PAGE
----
Who do we trust with our rights?
examines the issue of free speech in relation to an ongoing debate at SW.
I HAVE read with interest and appreciation the discussion in SocialistWorker.org following the killings at the Paris offices of Charlie Hebdo, beginning with the statement of the International Socialist Organization (ISO) on January 8 ("Don't let this horror be used to stoke bigotry"); the thoughtful critique of ISO members Sofia Arias and Wael Elasady ("No tolerance for Islamophobia"); a response to Arias and Elasady by Alan Maass and Todd Chretien ("Resisting the tide of racism and repression"); and, most recently, a comment from Keith Rosenthal ("How far does free speech go?").
As all participants have noted, the starting point for the discussion is a shared opposition to Islamophobia internationally, and a determination to resist the exploitation of the killings at Charlie Hebdo by those who seek to increase repression and Islamophobia. There is also agreement that the use of the issue of free speech among government actors and in the mainstream media in has been hypocritical and racist, positing free expression as a civilizing Western value under threat from freedom-hating Muslims.
Most troublingly, as Arias and Elasady point out, the reaction has taken the form of "veneration of the racist publication as an example of 'heroic' and 'enlightened' Western values in the face of Muslim intolerance." One can and should oppose killings like those at Charlie Hebdo without endorsing racist caricatures, nor ignoring the fact that the greatest threats to free expression come from government oppression under capitalism and imperialism, nor that no group faces a greater threat to its rights to free expression than Muslims in France and elsewhere.
I have nothing to add to the discussion on these points, but I do want to express disagreement with Arias, Elasady and Rosenthal on the question of hate speech legislation aimed at content such as the cartoons published by Charlie Hebdo. Arias and Elasady say:
We...do not need to relinquish the right to challenge and in some circumstances even work to BAN racism like Charlie Hebdo's from being published through legitimate means, such as political organizing and public pressure. To us, organizing for laws protecting Muslims from hate speech can and should be a part of a broader fight against Islamophobia and racism that needs to be taken up by those who advocate for justice. Thus, exposing some of what Charlie Hebdo publishes as hate speech and working to curb this type of "free expression" is exactly what is needed to "combat anti-Muslim bigotry" by the likes of the National Front party of the French far right.
In his comment, Rosenthal calls for a reconsideration of the historical position of socialists in the ISO's tradition of opposing hate speech legislation because of its tendency to be applied most consistently against the oppressed. Maass and Chretien provided examples, including the banning by France of demonstrations in favor of Palestinian rights because, the government maintained, they could incite hatred toward Israel.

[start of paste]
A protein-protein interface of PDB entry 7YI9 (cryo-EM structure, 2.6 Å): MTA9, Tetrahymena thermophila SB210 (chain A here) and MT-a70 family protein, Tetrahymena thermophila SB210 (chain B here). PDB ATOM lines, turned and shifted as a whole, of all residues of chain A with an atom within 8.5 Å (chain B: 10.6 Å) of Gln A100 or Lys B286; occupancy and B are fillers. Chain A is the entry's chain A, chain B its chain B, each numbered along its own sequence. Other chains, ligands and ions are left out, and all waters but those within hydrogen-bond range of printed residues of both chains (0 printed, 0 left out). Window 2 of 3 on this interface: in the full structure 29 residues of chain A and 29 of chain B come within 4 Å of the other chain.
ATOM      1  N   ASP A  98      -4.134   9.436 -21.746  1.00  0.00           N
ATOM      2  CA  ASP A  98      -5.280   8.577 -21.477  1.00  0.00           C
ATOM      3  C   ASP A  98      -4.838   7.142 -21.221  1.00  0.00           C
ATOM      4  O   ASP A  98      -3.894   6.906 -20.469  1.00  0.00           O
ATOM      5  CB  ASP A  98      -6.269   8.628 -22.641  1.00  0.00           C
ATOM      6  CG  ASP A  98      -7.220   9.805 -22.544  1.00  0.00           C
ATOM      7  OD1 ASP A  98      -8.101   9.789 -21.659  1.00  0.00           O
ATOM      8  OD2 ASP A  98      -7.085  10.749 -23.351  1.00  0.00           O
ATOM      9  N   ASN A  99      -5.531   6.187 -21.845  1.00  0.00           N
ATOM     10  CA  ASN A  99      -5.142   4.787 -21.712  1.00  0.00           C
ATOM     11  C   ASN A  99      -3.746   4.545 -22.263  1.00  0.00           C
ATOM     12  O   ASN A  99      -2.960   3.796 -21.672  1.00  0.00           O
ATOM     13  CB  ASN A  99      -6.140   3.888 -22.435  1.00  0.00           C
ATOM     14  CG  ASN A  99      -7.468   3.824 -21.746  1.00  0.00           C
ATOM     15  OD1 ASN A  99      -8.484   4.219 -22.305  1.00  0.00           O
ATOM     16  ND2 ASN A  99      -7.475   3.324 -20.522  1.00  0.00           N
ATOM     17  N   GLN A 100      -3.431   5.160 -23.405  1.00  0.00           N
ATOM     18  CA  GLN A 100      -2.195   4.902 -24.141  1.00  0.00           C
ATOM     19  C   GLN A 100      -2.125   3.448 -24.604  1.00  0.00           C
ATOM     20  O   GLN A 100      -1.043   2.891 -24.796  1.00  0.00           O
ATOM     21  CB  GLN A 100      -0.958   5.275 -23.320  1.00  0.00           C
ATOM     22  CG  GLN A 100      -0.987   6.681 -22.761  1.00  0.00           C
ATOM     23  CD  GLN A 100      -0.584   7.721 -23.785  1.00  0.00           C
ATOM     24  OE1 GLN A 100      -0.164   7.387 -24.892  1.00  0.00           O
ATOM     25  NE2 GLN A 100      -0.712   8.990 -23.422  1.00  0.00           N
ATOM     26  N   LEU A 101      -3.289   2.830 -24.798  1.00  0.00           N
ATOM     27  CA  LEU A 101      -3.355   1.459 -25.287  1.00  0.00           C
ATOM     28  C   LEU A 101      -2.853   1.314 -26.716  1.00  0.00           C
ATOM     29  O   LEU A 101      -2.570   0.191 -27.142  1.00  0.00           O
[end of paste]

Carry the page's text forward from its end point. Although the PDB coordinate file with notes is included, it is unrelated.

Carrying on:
More recently, the French Interior Minister waited on line to purchase a copy of the first issue of Charlie Hebdo after the attack, even as the government ordered a crackdown on "hate speech, anti-Semitism and glorifying terrorism," resulting in the arrest of 54 people, including a comedian.
IN "FREE Speech and Political Struggle," the U.S. socialist Hal Draper argued in favor of struggle for laws against discrimination and racist violence, but against laws that would criminalize the expression of "stupid or reactionary opinions" by racists. "Of all the juridical weapons we cannot entrust to a state machine that is not ours, the worst is the right to be selective about democratic rights," Draper wrote. "Because the state will make that weapon a double-edged one; and the sharp cutting edge will be used against the people, not the fascists, in the long run, if not the short."
Draper distinguished between organizing against hate speech, including picket lines to disrupt events, and asking the state to suppress speech. He relates a story about the American fascist G.L.K. Smith, who was scheduled to speak in Los Angeles. Draper and the Workers Party attempted to attract others to a united front to picket Smith, but ended up picketing alone. Other groups made an effort to invoke a municipal ordinance which had been used against left-wing radicals to get Smith barred from a public school. Draper contrasted the two approaches:
Here was the counter-position: we were the only ones to initiate and launch militant mass action against Smith's meetings, but we refused to ask the government to dump what there was of free speech facilities in order to get at Smith. We organized people's action, but we refused to put this double-edged weapon in the hands of the government with our approbation.